Believe it or not, there are plastic-eating bacteria in our oceans and landfill sites munching away at our plastic pollution problem.
However, every silver lining has a cloud, and these tiny organisms could be that cloud!
The Plastic Problem
Thankfully, our attitude to plastic is changing, but sadly, that is not reflected in our ever-increasing plastics production rate.
Did you know that:
We still produce over 300 million tonnes of plastic each year, and our plastic waste can be found everywhere.
We have even made space our dumping ground. Just think of all the now-defunct satellites floating around!
Recently, Victor Vescovo, a retired naval officer, descended nearly 35,853ft (10,927 meters) into the Mariana Trench in the Pacific Ocean.
This is known as the deepest place on earth, yet he discovered what he believes to be plastic pollution even here.
This is worrying as it proves that plastic waste can now be found lurking in every area of the earth.
From space to a mountain top, from forest to ocean, nowhere is clear of this almost indestructible menace.
The Emergence Of Plastic-Eating Bacteria.
Bacteria, or microbes, if you prefer, are the most abundant life on earth and have an extraordinary ability to adapt to their surroundings.
It has been said that “If you put bacteria in a situation where they have only one food source, over time they will adapt to consume it.”
This is also true if food sources are abundant as mother nature does not like to see anything go to waste.
Where did it all begin?
In 1907 Leo Hendrik Baekeland made the first synthetic plastic.
By 2020 that plastic had grown to thousands of different types. Plastics simply aren’t one material made the same way every time.
This is why some plastics are single-use, and others are recyclable.
Although the grim fact is that only about 10% of recyclable plastics ever get recycled, but that’s another story.
For this story, just know that, In weight alone, plastics equate to about 300 million tonnes produced annually.
Here comes the fun bit!
Bacteria will eat anything, and if you are a bacteria, that’s a lot of food if you can exploit it!
The only thing bacteria needed was the time to adapt and evolve to this new medium.
Well, no problem there!
Humankind has been dumping plastics since its creation in 1907, and now with so much plastic sitting in degradation, bacteria has finally achieved its goal.
In 2016 Japanese scientists researching landfill sites made the first discovery of a new strain of bacteria.
What they discovered was a new strain of bacteria that was eating its way through the plastic.
Polyethylene Terephthalate, to be precise or, PET for short. (The thin malleable sort of plastic that disposable water bottles are made from).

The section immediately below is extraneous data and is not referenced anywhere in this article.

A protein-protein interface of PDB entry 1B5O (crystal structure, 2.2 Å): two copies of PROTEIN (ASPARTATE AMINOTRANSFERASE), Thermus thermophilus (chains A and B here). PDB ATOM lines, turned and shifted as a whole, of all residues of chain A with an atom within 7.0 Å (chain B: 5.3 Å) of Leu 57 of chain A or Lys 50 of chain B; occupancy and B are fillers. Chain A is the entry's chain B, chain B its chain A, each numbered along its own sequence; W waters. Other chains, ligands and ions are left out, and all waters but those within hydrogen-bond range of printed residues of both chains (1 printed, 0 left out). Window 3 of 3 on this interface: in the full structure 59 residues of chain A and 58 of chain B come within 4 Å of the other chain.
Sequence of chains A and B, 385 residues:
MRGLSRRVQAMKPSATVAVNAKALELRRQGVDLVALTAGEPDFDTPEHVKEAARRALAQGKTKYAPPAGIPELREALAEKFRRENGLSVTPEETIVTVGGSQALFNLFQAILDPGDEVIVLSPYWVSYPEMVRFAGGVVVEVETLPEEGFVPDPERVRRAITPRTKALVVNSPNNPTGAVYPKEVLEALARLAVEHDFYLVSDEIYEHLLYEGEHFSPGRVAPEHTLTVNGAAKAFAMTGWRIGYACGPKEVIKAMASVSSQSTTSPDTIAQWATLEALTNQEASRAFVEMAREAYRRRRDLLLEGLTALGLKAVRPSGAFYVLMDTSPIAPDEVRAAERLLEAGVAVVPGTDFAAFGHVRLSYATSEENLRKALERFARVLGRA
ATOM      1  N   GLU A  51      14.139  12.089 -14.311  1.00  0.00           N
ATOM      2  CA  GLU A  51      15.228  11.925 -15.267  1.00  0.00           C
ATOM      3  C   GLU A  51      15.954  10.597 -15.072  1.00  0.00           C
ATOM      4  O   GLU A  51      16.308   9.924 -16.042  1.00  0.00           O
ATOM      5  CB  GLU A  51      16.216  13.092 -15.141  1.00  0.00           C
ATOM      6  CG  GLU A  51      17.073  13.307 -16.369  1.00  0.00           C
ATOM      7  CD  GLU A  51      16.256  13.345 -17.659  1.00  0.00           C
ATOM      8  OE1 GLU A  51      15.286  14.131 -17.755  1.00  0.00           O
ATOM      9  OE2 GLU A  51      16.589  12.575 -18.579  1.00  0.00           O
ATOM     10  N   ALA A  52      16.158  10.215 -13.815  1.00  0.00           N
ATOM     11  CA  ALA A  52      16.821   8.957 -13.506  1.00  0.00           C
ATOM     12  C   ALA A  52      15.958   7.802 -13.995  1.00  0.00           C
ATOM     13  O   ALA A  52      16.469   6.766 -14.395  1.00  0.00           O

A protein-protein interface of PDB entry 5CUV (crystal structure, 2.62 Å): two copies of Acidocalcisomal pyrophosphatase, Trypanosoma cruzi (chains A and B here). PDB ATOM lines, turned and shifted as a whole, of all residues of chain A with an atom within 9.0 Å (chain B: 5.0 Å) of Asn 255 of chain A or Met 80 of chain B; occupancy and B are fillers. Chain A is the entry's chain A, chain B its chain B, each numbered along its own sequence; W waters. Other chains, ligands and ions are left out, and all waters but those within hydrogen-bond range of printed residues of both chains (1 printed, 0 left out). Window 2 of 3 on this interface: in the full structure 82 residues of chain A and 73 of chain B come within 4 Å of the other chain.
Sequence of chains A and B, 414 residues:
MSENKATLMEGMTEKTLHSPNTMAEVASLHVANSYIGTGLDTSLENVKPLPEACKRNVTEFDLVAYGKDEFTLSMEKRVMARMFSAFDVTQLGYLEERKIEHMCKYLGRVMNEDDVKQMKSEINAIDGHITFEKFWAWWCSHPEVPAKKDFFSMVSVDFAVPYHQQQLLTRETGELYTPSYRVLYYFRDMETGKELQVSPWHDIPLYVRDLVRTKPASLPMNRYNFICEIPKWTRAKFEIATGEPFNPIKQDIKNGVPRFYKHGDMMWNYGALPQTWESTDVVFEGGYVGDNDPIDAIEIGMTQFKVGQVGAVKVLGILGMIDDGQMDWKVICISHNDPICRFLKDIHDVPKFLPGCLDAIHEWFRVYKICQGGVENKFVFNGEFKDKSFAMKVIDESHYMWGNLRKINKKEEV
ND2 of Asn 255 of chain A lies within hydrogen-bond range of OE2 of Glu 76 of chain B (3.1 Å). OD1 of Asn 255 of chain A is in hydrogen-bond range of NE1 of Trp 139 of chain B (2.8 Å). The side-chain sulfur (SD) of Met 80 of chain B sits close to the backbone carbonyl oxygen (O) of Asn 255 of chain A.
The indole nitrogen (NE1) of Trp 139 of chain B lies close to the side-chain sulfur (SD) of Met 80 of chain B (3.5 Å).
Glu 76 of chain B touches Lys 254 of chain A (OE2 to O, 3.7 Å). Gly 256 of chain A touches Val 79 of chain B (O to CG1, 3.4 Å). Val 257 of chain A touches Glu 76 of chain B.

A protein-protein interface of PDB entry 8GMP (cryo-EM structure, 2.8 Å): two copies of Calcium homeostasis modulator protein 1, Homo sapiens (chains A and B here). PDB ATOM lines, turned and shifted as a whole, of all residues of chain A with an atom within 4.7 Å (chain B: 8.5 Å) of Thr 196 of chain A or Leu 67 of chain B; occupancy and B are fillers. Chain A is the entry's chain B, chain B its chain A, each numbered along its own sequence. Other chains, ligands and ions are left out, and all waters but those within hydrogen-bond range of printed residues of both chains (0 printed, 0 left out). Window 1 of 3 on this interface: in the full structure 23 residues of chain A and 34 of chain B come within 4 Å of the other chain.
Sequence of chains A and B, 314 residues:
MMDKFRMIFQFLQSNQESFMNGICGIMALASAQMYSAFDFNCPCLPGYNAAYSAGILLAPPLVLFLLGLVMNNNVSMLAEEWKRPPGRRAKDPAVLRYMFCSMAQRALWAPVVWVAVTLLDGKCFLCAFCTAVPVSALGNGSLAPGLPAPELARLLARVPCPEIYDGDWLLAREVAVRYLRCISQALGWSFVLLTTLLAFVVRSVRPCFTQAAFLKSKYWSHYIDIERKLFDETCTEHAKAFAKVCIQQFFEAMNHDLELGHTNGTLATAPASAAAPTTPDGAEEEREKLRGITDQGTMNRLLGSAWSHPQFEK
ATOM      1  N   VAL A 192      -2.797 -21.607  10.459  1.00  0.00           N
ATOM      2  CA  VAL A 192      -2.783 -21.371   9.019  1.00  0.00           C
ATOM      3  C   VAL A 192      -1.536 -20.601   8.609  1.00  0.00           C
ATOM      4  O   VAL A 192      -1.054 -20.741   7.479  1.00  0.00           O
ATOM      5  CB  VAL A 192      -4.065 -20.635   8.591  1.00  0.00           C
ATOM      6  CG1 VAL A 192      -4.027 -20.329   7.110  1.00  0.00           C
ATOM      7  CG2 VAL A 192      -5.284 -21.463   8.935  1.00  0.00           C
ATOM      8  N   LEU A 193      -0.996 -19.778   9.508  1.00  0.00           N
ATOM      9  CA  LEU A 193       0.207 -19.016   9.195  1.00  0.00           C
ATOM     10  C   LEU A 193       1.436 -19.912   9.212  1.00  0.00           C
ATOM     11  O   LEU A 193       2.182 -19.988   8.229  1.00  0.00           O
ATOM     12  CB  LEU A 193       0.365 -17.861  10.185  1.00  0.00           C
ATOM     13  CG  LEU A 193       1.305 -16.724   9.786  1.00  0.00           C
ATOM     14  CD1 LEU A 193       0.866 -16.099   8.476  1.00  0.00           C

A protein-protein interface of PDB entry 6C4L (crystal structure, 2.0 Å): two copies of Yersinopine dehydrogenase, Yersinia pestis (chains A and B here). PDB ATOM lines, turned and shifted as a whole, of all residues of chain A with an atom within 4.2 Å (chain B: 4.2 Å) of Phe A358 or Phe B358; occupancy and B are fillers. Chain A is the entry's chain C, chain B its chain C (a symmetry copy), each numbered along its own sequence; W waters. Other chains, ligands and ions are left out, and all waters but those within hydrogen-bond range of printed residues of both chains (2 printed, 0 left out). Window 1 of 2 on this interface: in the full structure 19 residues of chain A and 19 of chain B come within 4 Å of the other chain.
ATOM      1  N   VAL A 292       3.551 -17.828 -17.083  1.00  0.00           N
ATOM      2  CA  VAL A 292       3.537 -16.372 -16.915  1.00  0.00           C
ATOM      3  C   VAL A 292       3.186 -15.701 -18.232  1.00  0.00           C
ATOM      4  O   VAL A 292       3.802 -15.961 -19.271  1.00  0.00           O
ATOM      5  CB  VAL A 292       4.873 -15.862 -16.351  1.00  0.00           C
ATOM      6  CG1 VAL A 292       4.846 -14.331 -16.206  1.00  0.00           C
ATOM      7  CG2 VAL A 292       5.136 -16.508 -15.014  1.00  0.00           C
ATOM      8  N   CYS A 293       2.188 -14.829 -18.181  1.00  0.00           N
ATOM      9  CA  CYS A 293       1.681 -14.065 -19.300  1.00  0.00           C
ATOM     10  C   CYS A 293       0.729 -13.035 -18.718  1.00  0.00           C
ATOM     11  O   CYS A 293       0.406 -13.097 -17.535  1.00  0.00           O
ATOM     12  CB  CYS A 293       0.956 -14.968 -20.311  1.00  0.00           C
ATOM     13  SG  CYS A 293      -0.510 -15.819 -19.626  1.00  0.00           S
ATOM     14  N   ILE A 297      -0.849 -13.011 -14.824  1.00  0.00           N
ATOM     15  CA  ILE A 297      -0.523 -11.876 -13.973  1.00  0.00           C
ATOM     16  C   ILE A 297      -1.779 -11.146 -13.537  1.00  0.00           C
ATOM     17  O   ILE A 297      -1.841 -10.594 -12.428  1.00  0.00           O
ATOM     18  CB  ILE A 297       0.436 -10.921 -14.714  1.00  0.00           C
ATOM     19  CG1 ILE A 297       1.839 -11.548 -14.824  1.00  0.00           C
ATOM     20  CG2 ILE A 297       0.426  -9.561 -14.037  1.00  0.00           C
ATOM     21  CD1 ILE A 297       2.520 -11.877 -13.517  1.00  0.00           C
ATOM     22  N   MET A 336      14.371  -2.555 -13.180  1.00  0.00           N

The Plastic Munching Breakthrough
After this discovery, another group of scientists looked at the bacteria on a molecular level and isolated the enzymes that it was using.
With this knowledge, they then created a new enzyme (by accident, not design), building on the original strength and boosting its power by about 20%.
These enzymes were then applied to a thin plastic (PET) bottle.
Amazingly the bacteria broke the bottle’s structural integrity in just a couple of days.
Don’t worry, though; your home appliances aren’t about to spontaneously disintegrate!
The aim of the team was to create an enzyme that can safely break down plastics at a molecular level in a controlled environment.
Once these “super” enzymes have completely broken down the plastic, there should only be a clear solution remaining.
The hope is that this clear biodegraded plastics solution can then be filtered and recycled into entirely new plastic.
It is quite a big task, but it will enable us to close the loop on disposable plastics if this momentous breakthrough is made.
Wow, think of the environmental impact number and the number of resources that could be saved!!!
This is great news for our future and the future of bio-based plastics recycling.
However, they are not alone!
Further investigations and studies have shown other natural strains of bacteria evolving and developing plastic-eating capabilities.
Wikipedia reports the following:
Some of the organisms that break down plastics include:
- Aspergillus tubingensis: breaks down polyurethane
- Bacillus pseudofirmus: breaks down LDPE
- Exiguobacterium sibiricum: breaks down polystyrene
- Galleria mellonella caterpillars: breaks down polyethylene
- Geotrichum candidum: breaks down polycarbonate
- Ideonella sakaiensis: breaks down PET
- Tenebrio Molitor larvae: breaks down polystyrene
- Arthrobacter sp. KI72: breaks down 6-aminohexanoate
- Pestalotiopsis microspora: breaks down polyurethane
- Salipaludibacillus agaradhaerens: breaks down LDPE
- Exiguobacterium undrae: breaks down polystyrene
There is also some evidence that may point to a wealth of undiscovered bacterial strains eating the plastics in the world’s oceans.
The Case For Plastic-Eating Marine Bacteria.
It has been estimated that there are typically about 40 million bacterial cells in a gram of soil.
That’s a lot of bacteria.
However, scientists from the University of Georgia estimate the number of bacteria on our planet to be five million trillions!
Or in other words, there are more bacteria on earth than there are stars in the universe.
Therefore, it would not be a huge leap to consider that marine bacteria would evolve to eat plastics just like their land-bound counterparts.